Indigenous Works offers five two-hour training sessions are intended for organizations that are new to Indigenous employment and workplace inclusion and are looking for some general training to orient your employees.

Introduction to Indigenous history and the impacts of colonization

Get to know the Indigenous Peoples in Canada and what their lives were like ‘pre-contact’ before the European settlers came to North America. Learn about the importance of the Treaties that were first established and the Indian Act of 1876 and how these and other events had a profound impact on Indigenous Peoples. Learn about how this colonial history has shaped Indigenous People and culture in the modern context and what it means for your workplace, your employees, and your Indigenous Inclusion Strategies.

By the end of the program, learners will be able to:

  • Differentiate between First Nations, Métis, and Inuit Peoples and understand the definitions for ‘Indigenous’ and ‘Aboriginal’ and when to use these terms.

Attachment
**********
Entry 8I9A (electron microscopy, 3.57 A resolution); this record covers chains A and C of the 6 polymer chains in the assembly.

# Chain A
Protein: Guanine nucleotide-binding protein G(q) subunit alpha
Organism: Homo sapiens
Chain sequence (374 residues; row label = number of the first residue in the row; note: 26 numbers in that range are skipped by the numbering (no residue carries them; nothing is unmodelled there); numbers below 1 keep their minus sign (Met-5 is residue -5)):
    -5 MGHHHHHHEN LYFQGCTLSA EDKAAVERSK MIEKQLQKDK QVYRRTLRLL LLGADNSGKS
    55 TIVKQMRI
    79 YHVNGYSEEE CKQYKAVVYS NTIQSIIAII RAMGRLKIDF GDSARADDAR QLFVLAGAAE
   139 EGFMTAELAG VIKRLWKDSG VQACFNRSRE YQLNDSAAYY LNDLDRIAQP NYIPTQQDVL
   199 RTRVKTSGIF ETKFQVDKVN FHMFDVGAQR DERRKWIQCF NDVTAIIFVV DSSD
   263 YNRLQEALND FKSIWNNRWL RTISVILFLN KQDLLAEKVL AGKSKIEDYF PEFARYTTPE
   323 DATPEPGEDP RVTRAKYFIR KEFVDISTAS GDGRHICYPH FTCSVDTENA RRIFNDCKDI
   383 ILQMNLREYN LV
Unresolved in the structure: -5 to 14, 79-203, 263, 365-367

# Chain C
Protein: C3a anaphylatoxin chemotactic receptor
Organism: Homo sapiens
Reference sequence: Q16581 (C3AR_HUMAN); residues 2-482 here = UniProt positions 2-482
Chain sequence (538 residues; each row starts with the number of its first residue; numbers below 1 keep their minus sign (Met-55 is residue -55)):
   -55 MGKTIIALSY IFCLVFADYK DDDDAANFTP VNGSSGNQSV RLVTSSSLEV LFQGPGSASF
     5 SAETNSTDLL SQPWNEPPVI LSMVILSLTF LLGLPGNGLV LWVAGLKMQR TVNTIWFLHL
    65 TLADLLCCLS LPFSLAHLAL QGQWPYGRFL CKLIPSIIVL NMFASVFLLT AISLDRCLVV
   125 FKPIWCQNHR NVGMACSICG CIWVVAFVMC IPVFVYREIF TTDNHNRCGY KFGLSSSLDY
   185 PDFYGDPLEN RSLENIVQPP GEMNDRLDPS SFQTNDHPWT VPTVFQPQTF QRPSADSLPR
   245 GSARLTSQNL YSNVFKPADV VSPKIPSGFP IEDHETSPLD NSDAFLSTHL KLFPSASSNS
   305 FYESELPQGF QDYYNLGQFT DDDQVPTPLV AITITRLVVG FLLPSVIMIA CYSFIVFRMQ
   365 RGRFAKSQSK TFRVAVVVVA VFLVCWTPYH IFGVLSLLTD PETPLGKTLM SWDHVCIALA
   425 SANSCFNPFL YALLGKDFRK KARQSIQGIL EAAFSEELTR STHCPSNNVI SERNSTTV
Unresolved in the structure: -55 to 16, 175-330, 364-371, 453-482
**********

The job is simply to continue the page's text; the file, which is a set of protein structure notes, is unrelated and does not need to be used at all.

• Understand how contact with Europeans and subsequent government policies and Treaties changed the socio-economic circumstances of Indigenous Peoples in significant ways and the important connections to today’s current issue, challenges, and opportunities.
  • Explain how exclusionary policies have negatively impacted Indigenous Peoples’ opportunities to fully participate in the Canadian economy and the inclusion pathways that are being developed.
  • Understand what your organization can do to improve your knowledge capital and educate your staff about Indigenous history and the impacts of Colonization and Indigenous concepts of wellbeing, self-determination, and economic reconciliation.

Indigenous socio-economics and demographics 101: How to use demographic and socio-economic information to build your Indigenous recruitment strategy.

Using Census data and other publicly available reports we look at Indigenous people through a rich array of demographic and other socio-economic data. The numbers tell a story. Learn about Indigenous socio-economic gaps and demographics and why this information is important to developing targeted recruitment efforts.

By the end of the program, learners will be able to:

  • Explain the characteristics of Indigenous talent pools.
  • Understand the necessity of building targeted Indigenous recruitment.